The survey also found that 57 percent of households were in food crisis, and about 46 percent had experienced increased violence against women
A recent survey conducted by a non-governmental organisation has found that about 63 percent of poor coastal households have borrowed money at high-interest rates from local moneylenders during shutdown due to lack of institutional credit facilities.
The survey also found that 57 percent of households were in food crisis because of the shutdown, and about 46 percent had experienced increased violence against women.
The Monitoring and Research Department of the Coast Trust, a Bangladeshi non-governmental organisation, conducted the survey, read a press release on Tuesday.
Coast surveyed eight coastal districts to know the Covid-19 shutdown impact on the livelihoods of poor people.
Rezaul Karim Chowdhury, executive director of Coast, said that a local moneylender had killed a poor man recently in Kutubdia of Cox's Bazar for failing to repay loan.
"We conducted this survey to understand the plight of the low-income people caused by the shutdown," he said.
The survey collected data from 240 poor, women-led, and low-income families under 12 branches of the organisation in six districts, including Chattogram, Noakhali, and Barishal, from the last week of April to the first week of May. 83 percent of the respondents live in villages and 17 percent in cities. 57.3 percent of the respondents are from women-headed families.
According to the survey, 42 percent of the families can continue their meals three times a day, which is normal. 52 percent are eating twice a day and five percent are having only one meal per day.
Also, 56 percent of the families used to eat regular protein i.e. fish, meat, or eggs 3-4 days a week, which came down to 13 percent because of the shutdown. 87 percent of the households now consume such protein 1-2 days a week.
Because of the shutdown, 34 percent of the households have lost their income completely. Income has decreased by one-fourth for 39 percent of the families, and half for 19 percent.
As for women-headed families, 46 percent have lost their income completely while income has dropped to one-fourth for 30 percent.
Eighteen percent of the households have borrowed from relatives and 13 percent have received no loan. 48 percent of households have broken their savings in response to the crisis caused by the shutdown.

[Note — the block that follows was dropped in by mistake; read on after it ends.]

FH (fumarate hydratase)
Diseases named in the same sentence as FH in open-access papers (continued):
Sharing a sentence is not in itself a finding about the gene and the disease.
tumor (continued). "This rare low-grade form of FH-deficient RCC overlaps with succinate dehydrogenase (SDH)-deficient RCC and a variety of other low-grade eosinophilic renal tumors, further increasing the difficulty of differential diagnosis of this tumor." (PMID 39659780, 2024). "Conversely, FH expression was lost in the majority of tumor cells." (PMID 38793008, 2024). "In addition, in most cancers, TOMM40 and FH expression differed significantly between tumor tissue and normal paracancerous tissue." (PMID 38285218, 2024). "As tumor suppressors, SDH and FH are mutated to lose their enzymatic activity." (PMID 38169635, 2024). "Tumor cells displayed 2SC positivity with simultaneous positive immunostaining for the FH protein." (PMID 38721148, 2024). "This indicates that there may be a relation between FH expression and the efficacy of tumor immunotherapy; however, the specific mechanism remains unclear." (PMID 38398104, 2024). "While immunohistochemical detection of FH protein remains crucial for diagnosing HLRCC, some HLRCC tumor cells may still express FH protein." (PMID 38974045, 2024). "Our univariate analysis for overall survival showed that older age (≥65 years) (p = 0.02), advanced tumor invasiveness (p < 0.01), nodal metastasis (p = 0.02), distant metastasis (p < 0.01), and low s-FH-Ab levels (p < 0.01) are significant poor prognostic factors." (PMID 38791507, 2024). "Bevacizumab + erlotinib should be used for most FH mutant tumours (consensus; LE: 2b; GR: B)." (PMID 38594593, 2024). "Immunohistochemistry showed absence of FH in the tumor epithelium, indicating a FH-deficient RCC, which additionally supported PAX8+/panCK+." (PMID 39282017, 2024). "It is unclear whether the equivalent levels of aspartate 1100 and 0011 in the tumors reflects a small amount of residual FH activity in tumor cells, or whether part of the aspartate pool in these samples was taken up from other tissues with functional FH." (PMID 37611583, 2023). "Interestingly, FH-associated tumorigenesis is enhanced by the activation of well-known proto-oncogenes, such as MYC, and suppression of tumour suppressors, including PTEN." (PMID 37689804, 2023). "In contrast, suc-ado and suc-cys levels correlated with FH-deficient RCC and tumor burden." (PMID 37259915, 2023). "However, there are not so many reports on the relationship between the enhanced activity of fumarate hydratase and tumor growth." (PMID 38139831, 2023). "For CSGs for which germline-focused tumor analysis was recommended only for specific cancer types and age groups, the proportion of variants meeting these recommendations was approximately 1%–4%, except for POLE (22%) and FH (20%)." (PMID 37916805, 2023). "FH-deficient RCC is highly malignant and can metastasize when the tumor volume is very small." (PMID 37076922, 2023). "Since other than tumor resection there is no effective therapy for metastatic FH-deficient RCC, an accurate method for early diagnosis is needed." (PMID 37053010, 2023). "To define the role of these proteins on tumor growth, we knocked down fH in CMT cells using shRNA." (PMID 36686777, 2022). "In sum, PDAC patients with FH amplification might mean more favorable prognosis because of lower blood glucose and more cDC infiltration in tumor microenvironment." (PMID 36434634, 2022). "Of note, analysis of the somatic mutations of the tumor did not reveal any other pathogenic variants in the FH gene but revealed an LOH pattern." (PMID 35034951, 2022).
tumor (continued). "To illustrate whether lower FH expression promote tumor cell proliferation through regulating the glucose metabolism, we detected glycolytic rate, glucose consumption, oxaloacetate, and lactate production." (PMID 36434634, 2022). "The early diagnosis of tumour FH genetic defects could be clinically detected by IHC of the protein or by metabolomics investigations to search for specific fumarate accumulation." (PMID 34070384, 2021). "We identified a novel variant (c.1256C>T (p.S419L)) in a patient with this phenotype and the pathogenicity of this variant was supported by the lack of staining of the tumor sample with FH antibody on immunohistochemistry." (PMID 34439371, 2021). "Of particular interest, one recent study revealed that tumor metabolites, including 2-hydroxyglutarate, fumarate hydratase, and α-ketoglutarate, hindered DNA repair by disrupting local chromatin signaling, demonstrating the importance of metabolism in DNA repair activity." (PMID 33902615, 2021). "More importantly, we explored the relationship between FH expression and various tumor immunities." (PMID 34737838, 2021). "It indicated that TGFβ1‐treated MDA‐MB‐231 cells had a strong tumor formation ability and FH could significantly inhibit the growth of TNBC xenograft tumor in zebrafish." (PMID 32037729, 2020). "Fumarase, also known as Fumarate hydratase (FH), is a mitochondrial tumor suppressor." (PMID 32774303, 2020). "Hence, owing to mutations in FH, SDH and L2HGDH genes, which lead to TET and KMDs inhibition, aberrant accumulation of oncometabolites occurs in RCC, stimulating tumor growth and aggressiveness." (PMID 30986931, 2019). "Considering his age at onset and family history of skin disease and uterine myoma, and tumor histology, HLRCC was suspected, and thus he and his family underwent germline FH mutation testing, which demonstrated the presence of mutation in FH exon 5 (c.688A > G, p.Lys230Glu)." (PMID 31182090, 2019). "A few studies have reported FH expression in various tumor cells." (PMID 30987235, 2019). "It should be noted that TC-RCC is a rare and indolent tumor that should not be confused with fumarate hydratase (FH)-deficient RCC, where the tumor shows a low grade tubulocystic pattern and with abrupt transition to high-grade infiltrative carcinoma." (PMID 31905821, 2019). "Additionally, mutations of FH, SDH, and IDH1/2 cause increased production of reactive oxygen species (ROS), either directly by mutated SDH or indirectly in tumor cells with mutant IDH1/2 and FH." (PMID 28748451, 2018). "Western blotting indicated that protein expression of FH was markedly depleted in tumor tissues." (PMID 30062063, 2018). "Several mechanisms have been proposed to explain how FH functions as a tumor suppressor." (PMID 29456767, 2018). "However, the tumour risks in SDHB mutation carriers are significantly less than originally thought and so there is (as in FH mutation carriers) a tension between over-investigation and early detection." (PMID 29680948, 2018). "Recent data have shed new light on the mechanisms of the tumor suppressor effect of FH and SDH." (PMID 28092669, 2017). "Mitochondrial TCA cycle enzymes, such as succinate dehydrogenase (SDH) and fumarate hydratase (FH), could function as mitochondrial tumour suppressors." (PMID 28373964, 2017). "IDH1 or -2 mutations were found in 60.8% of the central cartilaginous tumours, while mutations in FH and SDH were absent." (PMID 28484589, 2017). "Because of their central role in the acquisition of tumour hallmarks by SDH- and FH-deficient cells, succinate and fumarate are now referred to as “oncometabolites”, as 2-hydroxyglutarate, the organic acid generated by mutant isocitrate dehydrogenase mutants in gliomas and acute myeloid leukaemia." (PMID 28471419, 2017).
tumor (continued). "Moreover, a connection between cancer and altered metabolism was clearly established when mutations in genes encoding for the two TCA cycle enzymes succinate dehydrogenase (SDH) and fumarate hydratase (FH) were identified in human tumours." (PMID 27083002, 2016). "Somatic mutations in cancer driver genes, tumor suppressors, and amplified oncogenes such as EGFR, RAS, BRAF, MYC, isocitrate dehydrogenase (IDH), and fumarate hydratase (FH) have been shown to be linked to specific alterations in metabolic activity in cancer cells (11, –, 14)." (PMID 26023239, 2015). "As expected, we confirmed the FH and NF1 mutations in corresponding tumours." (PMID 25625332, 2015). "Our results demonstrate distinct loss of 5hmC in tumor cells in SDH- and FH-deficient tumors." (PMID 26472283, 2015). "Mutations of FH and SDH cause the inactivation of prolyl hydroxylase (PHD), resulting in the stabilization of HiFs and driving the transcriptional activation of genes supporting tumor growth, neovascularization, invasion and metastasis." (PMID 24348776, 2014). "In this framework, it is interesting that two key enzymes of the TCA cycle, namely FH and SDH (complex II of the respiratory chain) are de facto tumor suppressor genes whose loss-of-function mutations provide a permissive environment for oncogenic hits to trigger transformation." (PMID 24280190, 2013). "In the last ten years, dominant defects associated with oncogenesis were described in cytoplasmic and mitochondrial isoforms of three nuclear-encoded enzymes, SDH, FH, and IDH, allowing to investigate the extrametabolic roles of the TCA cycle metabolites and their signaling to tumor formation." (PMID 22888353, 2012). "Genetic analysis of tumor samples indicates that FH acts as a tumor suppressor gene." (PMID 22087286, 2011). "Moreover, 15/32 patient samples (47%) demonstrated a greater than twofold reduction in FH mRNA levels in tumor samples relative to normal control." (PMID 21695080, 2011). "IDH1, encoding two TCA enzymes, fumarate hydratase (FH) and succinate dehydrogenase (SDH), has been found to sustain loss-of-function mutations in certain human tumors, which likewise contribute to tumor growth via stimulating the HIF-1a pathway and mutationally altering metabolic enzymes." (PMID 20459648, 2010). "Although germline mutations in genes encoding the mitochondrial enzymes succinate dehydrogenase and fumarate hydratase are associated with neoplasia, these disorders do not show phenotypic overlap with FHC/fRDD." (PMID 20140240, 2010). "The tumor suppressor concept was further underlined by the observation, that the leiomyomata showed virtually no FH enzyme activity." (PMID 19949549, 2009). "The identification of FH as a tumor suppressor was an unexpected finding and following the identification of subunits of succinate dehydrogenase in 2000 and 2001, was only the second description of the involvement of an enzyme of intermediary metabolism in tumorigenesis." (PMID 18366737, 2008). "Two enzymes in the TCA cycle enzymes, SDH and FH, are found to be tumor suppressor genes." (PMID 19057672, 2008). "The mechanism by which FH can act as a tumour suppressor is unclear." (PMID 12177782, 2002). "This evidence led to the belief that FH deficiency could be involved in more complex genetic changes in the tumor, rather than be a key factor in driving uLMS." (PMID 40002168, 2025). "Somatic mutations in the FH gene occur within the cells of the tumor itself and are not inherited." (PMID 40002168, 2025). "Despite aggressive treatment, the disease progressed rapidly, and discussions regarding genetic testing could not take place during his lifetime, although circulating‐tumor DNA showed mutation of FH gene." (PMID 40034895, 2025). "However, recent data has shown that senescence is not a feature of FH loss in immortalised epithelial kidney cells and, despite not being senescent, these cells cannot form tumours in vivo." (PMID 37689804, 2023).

Thirty-five percent of the families sold their cows and goats. Among women-headed households, 30 percent of the respondents said there was no way to live off their savings, sell cows or goats or jewellery.
Fifty-four percent of the respondents said that the shutdown gad increased the incidence of violence against women in their families. In 82 percent of the households, abusive language was used. Nine percent of households have been pressured for dowry.
When asked what they plan to do if the shutdown continues, 78 percent of the households said they might need to take loan from a non-governmental organisation or a bank. Otherwise, they will borrow from a local moneylender at a high-interest rate.
Besides, 38 percent of the households said they would live off their savings. 20 percent will sell cows, goats or jewellery. 15 percent will sell labour in advance to local moneylenders, while in women-headed households, the rate is 18 percent.
Ninety-four percent of the households have sought various types of loan support from non-governmental organisations, which were closed during data collection. 41 percent asked for a new loan, 13 percent asked for an increase in ongoing loan amount and 43 percent asked for a cooperative loan or financial support. It is to be noted that most of the borrowers said they will invest for their livelihood.
Sixty-nine percent of the families sought relief from the government and 21 percent sought cash support.
The Coast Trust said low-income people facing food crisis wanted to invest in small businesses to turn their life around, and that is why they needed a loan.
In the absence of micro-credit or other institutional credit arrangements, they will have to borrow from local moneylenders at high-interest rates or will be more at risk of living off their savings, it added.